Shereen El Zarkani, managing partner of Maersk Growth, is one of the 100 leading corporate venturing professionals in our Powerlist this year.
At the time Powerlist 2023 was compiled, Shereen El Zarkani was managing partner of Maersk Growth, the corporate venture arm of AP Moller Maersk, one of the largest shipping container companies in the world. She had stepped down from the unit by the time of going to press.
Nevertheless, we have kept El Zarkani and Maersk Growth in this list, reflecting a strong 2022 for the unit and also in acknowledgement of the particular approach that El Zarkani brought to the investment team.
While many units are run by someone with an investment-based background, she brought experience in marketing, business development and strategy to the role, as well as sales and a different perspective.
“I have experience with people and with customer problems, and I think the idea was to also bring commercial knowledge and understanding of the customer landscape into what we do here,” says El Zarkani.
The unit has made more than 30 investments since it was launched in 2017 and currently manages roughly $500m, having closed its second venture fund last year and added a separate allocation for green fuel investments. It also operates a venture client service for its parent company, scouting for startups with products or services that can help solve a problem one of its business units might be having.
The logistics industry is going through a period of rapid adjustment in the wake of the coronavirus pandemic, which showed the fragility of global supply chains. Maersk Growth is tasked with helping its parent company move from being a container specialist into something much more modern and flexible.
“We are in the midst of a very intense transformation, from being just a shipping line moving stuff in containers to an end-to- end integrated logistics company powered by technology,” says El Zarkani. “We are very deliberate in that we want to do it with technology and not by throwing armies of people at it, as is typically done in our industry.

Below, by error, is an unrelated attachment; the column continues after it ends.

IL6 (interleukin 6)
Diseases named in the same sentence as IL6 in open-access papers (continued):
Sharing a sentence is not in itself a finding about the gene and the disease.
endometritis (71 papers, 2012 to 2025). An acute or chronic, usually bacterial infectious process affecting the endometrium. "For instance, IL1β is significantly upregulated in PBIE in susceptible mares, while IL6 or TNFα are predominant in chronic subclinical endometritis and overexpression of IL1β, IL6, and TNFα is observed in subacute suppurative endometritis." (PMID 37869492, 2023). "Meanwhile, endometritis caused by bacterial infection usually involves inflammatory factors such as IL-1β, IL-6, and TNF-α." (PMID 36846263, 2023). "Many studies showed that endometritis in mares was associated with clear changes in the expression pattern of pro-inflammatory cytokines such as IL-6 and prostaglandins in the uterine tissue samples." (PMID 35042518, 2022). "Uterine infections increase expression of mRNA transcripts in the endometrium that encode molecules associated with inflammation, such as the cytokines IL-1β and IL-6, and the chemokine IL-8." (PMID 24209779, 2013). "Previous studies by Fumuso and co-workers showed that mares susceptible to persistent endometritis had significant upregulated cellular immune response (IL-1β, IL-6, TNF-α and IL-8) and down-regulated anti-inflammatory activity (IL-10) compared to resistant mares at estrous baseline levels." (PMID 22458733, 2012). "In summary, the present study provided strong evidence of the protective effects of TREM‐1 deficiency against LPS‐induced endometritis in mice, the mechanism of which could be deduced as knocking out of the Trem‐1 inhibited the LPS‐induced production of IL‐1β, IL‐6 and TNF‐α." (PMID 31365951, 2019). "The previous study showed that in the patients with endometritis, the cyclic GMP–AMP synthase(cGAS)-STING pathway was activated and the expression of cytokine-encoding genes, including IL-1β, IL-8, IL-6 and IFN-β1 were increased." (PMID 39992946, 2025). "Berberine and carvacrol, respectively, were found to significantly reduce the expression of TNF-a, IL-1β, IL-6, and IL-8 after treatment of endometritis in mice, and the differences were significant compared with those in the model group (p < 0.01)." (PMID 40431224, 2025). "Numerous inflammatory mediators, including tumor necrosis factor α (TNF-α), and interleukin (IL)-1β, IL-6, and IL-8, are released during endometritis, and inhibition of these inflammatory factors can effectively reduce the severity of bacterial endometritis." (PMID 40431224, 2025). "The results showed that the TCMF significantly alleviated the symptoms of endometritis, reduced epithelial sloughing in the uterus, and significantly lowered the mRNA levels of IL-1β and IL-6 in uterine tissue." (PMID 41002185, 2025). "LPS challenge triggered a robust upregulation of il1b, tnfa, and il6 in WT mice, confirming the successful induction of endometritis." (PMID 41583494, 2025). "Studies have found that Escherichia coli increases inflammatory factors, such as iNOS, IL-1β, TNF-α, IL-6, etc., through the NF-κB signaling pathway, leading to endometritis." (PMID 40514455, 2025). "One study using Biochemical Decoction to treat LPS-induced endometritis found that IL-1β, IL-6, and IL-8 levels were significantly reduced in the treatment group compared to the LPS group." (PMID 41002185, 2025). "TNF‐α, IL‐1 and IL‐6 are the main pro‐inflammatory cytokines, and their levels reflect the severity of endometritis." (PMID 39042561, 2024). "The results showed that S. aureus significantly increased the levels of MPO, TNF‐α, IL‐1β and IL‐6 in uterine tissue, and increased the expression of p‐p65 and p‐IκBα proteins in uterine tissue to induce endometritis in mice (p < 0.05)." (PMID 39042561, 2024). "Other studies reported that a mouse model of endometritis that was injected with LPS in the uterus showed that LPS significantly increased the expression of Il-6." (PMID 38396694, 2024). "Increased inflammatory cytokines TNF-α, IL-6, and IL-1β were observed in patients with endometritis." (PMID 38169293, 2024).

“The pandemic showed what we already knew, but maybe the rest of the world was not aware of: how fragmented and fragile supply chains are. Everybody suffered in the past couple of years in some shape or form and we believe the underlying cause is a lack of technology.”
In practice, that means Maersk Growth funds everything from Pactum, which is a developer of software that uses AI to negotiate contracts, to autonomous yard truck developer Isee and Afresh, the creator of an inventory software platform that helps grocery retailers reduce waste. All three were part of a dozen investments disclosed last year.
“We are very excited,” says El Zarkani. “We think there are a number of cool emerging trends that are coming and, the current economic situation notwithstanding, it is really important to realise the fundamental issues with the supply chain did not go away. People just stopped buying and spending as much.”
El Zarkani took care to build a team with a lot of commercial experience that can be passed on to portfolio companies. Maersk Growth holds enterprise selling workshops, where they help startups with their go-to- market strategy. El Zarkani’s background in running a large sales operation meant she knew startups’ potential customers by name, which stakeholders they needed to work with and how to navigate with each one of them.
El Zarkani says that working in corporate venturing had meant making some adjustments in leadership style.
“From a leadership perspective, I was used to leading fairly large teams,” she says. “We had 3,000 salespeople and now it is a team of about 25. We are a lot more hands-on and we work at multiple levels, so I needed to adjust and reinvent the way I lead.
“It is really about bringing that commercial knowledge and understanding and helping the startups navigate Maersk, so we can accelerate our own transformation, as well as unlocking growth for the companies.”